Nunatsiaq Online
FEATURES: Nunavut December 03, 2012 - 6:39 am

Hard-rock Nunavut carvers make beauty out of granite

“I now have a new respect for granite carvers”

SAMANTHA DAWSON
Michael Beauregard, resident geologist with the Government of Nunavut’s department of economic development and transportation talks with carvers Jermaine Napayok, Thomas Angoo, Abraham Eetak, Bill Jar, carving instructor Jerry Ell, Salomonie Pootoogook and Noah Enowyak during NACA'S recent carving symposium in Arviat. Here, they are looking at different stones and pictures of different stone quarries. (PHOTO COURTESY OF NACA)
Michael Beauregard, resident geologist with the Government of Nunavut’s department of economic development and transportation talks with carvers Jermaine Napayok, Thomas Angoo, Abraham Eetak, Bill Jar, carving instructor Jerry Ell, Salomonie Pootoogook and Noah Enowyak during NACA'S recent carving symposium in Arviat. Here, they are looking at different stones and pictures of different stone quarries. (PHOTO COURTESY OF NACA)
Salomonie Pootoogook  and Abraham Eetak work on a carving inspired by Sedna at NACA’s Arviat granite stone carving symposium. (PHOTO COURTESY OF NACA)
Salomonie Pootoogook and Abraham Eetak work on a carving inspired by Sedna at NACA’s Arviat granite stone carving symposium. (PHOTO COURTESY OF NACA)

Each day this past week, after making their way to a garage six carvers in Arviat get into coveralls, toques, boots and gloves, and then put on respiratory masks and goggles.

Within minutes, the room is filled with the sound of power tools, fragments of popular Inuktitut songs from a boom box, and dust from four, four-foot tall, 300-pound, granite blocks undergoing a transformation into carvings. 

The carvers, Salomonie Pootoogook of Baker Lake, Jermaine Napayok of Rankin Inlet, Noah Enowyak of Arviat, Abraham Eetak of Arviat, Bill Jar of Coral Harbour, Thomas Angoo of Whale Cove and instructor Jerry Ell worked hard, because by Dec. 2, the carvings they created were to go on display in the hamlet.

This was all part of the Nunavut Arts and Crafts Association’s stone carving symposium.

The symposium, which got underway Nov. 24, was designed to teach carvers from the Kivalliq region how to carve in granite and to learn from an instructor and each other, said Pascale Arpin, a communications advisor for NACA.

Granite is more unfamiliar to work with because in Nunavut, soapstone is most commonly used.

“The soapstone category actually encompasses a wide range of stones with different hardnesses and colours, like serpentine for example. Other than granite, limestone, and marble, pretty much everything else is considered soapstone,” Ell said.

The challenge here is that granite is a harder stone.

“Granite is more solid.  If I start carving a soapstone it feels like butter, but when we carve granite it feels like metal: solid even when you hit it with a chisel,” said carver Bill Jar.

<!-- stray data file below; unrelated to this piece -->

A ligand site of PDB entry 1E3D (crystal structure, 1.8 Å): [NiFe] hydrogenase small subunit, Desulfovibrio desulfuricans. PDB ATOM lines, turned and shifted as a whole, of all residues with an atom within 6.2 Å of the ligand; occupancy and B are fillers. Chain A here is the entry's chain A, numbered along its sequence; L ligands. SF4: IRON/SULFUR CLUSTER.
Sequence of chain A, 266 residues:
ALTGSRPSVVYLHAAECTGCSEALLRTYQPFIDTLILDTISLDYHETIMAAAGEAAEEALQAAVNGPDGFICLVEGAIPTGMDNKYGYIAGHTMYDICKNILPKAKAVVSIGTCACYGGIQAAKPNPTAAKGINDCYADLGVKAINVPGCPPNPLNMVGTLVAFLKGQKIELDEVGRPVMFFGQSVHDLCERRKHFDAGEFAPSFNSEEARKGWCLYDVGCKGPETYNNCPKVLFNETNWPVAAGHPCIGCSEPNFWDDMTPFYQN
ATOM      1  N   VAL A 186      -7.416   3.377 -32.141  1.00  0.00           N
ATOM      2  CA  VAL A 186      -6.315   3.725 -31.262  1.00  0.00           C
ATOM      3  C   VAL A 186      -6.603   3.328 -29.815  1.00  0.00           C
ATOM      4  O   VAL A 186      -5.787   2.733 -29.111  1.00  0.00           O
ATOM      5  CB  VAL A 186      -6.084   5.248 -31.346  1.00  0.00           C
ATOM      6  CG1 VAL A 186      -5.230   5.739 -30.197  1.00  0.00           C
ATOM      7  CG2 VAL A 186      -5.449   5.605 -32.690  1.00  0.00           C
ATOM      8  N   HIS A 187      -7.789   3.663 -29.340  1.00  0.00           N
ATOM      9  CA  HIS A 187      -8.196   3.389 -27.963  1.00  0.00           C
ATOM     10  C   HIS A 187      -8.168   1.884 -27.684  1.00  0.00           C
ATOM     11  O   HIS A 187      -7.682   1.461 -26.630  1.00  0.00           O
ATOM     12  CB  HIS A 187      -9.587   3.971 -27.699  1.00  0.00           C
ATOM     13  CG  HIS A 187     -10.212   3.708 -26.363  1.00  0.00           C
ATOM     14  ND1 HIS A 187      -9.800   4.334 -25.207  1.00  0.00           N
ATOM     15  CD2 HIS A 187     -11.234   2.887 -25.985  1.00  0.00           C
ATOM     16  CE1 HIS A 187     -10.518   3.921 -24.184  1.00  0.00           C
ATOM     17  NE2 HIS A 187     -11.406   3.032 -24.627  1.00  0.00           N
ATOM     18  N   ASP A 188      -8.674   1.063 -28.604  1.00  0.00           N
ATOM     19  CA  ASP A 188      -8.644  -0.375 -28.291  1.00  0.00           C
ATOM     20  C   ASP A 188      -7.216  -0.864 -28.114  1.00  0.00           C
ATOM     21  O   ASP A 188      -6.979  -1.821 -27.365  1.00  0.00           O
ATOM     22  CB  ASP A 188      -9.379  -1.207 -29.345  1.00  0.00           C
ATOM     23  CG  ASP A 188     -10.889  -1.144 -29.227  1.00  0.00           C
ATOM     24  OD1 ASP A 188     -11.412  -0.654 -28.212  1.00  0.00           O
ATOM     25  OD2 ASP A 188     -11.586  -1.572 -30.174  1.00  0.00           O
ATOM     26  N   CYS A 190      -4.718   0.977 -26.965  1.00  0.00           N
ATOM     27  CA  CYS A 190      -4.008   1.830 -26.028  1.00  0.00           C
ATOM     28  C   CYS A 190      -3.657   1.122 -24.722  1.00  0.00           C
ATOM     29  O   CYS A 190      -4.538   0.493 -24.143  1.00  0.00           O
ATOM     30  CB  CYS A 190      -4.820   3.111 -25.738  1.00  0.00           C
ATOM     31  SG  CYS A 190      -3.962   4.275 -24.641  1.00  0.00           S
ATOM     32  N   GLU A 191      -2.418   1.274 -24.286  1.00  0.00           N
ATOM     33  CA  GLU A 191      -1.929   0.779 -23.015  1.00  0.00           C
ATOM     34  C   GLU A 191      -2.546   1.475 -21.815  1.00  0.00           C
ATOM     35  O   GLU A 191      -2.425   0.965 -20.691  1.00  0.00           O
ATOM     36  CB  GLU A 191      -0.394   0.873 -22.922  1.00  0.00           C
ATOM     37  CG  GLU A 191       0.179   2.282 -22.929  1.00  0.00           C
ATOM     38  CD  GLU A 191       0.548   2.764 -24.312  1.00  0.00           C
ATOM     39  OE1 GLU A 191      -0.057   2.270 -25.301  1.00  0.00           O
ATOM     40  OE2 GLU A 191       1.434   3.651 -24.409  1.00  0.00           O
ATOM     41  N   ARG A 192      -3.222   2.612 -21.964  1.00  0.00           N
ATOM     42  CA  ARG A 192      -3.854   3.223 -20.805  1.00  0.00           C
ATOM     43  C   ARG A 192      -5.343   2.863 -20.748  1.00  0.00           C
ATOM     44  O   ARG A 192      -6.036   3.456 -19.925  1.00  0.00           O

In pairs, the carvers worked through the day from 9 a.m. to 5 p.m., using grinders, sanders, hammers and chisels. At first they had to flatten the bottom of the stones so they would stand upright.

Then the images began to emerge: Sedna, the sea spirit, with different faces, polar bear paws, inuksuit, a shaman, seals, bowhead whales, and a beluga whale. 

“Someone walking in would probably think these were construction workers, but then realize that these are actually artists in the process of creating amazing works of art.  While the end result may be beautiful polished sculptures, the process is extremely rugged, dusty and laborious,” Arpin said.

But Abraham Eetak knows about that. The 22-year old has been carving since he was 10 and learned from his father.

Eetak said his experience with the granite workshop has changed his perspective on carving.

“At first glance, it seemed impossible to carve those big rocks, but now after a few days of grinding and chipping, I now have a new respect for granite carvers, because it really is a very long and tiring process to get from just a rock to a piece of art. [There are] still a few days to go and I’m more motivated than ever,” he said.

The carvers stayed focused when working,  mainly because power tools can be dangerous if the person using them isn’t paying attention.

Exchanges then, were minimal, except for Ell keeping an eye on things and giving feedback and guidance.

Jermaine Napayok also received that kind of guidance from his father, who taught him to carve.

“There’s not much soapstone where I live, but there’s lots of granite.  Now with winter it will be even harder to get soapstone, so it will have to be rocks from the ground like granite.  Now I will know how to carve granite,” he said.

Arviat was chosen to host the workshop because NACA “wanted to use a location in the Kivalliq that has had a more difficult time in locating stones for carving,” said NACA’s executive director, Rowena House.

“They primarily work in ivory and bone as it is readily available. So we wanted to work with the artists in the region to develop new skills and also work in the beautification of this particular hamlet,” she said.

The granite for the workshop came from around Arviat, Arpin said.

On the first day of the workshop, the carvers drove around with Ell to look for stones that would do the job. Those stones will now become pieces of public art. 

Email this story to a friend... Print this page... Bookmark and Share

 THIS WEEK’S ADS

 ADVERTISING


        


Custom Search